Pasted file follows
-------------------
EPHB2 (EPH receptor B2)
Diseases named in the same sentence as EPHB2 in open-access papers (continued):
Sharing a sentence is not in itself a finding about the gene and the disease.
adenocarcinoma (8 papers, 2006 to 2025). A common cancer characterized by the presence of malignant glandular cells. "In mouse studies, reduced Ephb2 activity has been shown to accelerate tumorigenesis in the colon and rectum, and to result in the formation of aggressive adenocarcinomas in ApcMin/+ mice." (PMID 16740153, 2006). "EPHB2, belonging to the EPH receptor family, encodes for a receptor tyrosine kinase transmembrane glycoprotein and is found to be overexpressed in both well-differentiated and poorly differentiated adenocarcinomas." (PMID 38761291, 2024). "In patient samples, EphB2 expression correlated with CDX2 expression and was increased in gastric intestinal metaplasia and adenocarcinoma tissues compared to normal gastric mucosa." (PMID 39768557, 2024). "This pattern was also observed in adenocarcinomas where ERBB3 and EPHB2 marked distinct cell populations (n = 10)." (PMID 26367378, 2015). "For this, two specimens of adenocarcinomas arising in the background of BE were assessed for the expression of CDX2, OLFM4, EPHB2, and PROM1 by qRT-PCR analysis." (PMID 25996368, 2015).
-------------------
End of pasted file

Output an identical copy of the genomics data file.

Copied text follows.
EPHB2 (EPH receptor B2)
Diseases named in the same sentence as EPHB2 in open-access papers (continued):
Sharing a sentence is not in itself a finding about the gene and the disease.
adenocarcinoma (8 papers, 2006 to 2025). A common cancer characterized by the presence of malignant glandular cells. "In mouse studies, reduced Ephb2 activity has been shown to accelerate tumorigenesis in the colon and rectum, and to result in the formation of aggressive adenocarcinomas in ApcMin/+ mice." (PMID 16740153, 2006). "EPHB2, belonging to the EPH receptor family, encodes for a receptor tyrosine kinase transmembrane glycoprotein and is found to be overexpressed in both well-differentiated and poorly differentiated adenocarcinomas." (PMID 38761291, 2024). "In patient samples, EphB2 expression correlated with CDX2 expression and was increased in gastric intestinal metaplasia and adenocarcinoma tissues compared to normal gastric mucosa." (PMID 39768557, 2024). "This pattern was also observed in adenocarcinomas where ERBB3 and EPHB2 marked distinct cell populations (n = 10)." (PMID 26367378, 2015). "For this, two specimens of adenocarcinomas arising in the background of BE were assessed for the expression of CDX2, OLFM4, EPHB2, and PROM1 by qRT-PCR analysis." (PMID 25996368, 2015).